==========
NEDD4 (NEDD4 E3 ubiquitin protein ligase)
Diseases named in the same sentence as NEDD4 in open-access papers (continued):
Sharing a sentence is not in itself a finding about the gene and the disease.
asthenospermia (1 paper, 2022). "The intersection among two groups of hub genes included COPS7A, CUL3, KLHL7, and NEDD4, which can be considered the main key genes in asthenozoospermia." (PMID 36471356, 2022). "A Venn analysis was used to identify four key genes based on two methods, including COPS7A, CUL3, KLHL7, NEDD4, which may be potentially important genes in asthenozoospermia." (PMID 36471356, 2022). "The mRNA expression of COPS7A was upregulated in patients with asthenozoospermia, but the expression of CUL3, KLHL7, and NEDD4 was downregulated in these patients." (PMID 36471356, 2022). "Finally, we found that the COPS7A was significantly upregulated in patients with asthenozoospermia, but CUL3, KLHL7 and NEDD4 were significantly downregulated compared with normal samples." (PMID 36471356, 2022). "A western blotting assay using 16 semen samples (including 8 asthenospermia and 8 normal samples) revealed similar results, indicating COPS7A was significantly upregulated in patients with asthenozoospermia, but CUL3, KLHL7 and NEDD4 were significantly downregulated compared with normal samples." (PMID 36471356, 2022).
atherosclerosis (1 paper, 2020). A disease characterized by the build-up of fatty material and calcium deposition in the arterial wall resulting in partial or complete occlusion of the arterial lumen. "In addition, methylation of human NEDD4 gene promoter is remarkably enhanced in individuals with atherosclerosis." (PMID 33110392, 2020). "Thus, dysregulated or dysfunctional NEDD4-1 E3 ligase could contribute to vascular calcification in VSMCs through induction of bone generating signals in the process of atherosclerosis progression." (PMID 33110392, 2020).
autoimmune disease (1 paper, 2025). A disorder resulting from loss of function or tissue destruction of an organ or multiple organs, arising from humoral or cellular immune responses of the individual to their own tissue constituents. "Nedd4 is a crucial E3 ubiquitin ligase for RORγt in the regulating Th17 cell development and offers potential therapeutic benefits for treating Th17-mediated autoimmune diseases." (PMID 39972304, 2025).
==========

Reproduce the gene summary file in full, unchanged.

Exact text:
NEDD4 (NEDD4 E3 ubiquitin protein ligase)
Diseases named in the same sentence as NEDD4 in open-access papers (continued):
Sharing a sentence is not in itself a finding about the gene and the disease.
asthenospermia (1 paper, 2022). "The intersection among two groups of hub genes included COPS7A, CUL3, KLHL7, and NEDD4, which can be considered the main key genes in asthenozoospermia." (PMID 36471356, 2022). "A Venn analysis was used to identify four key genes based on two methods, including COPS7A, CUL3, KLHL7, NEDD4, which may be potentially important genes in asthenozoospermia." (PMID 36471356, 2022). "The mRNA expression of COPS7A was upregulated in patients with asthenozoospermia, but the expression of CUL3, KLHL7, and NEDD4 was downregulated in these patients." (PMID 36471356, 2022). "Finally, we found that the COPS7A was significantly upregulated in patients with asthenozoospermia, but CUL3, KLHL7 and NEDD4 were significantly downregulated compared with normal samples." (PMID 36471356, 2022). "A western blotting assay using 16 semen samples (including 8 asthenospermia and 8 normal samples) revealed similar results, indicating COPS7A was significantly upregulated in patients with asthenozoospermia, but CUL3, KLHL7 and NEDD4 were significantly downregulated compared with normal samples." (PMID 36471356, 2022).
atherosclerosis (1 paper, 2020). A disease characterized by the build-up of fatty material and calcium deposition in the arterial wall resulting in partial or complete occlusion of the arterial lumen. "In addition, methylation of human NEDD4 gene promoter is remarkably enhanced in individuals with atherosclerosis." (PMID 33110392, 2020). "Thus, dysregulated or dysfunctional NEDD4-1 E3 ligase could contribute to vascular calcification in VSMCs through induction of bone generating signals in the process of atherosclerosis progression." (PMID 33110392, 2020).
autoimmune disease (1 paper, 2025). A disorder resulting from loss of function or tissue destruction of an organ or multiple organs, arising from humoral or cellular immune responses of the individual to their own tissue constituents. "Nedd4 is a crucial E3 ubiquitin ligase for RORγt in the regulating Th17 cell development and offers potential therapeutic benefits for treating Th17-mediated autoimmune diseases." (PMID 39972304, 2025).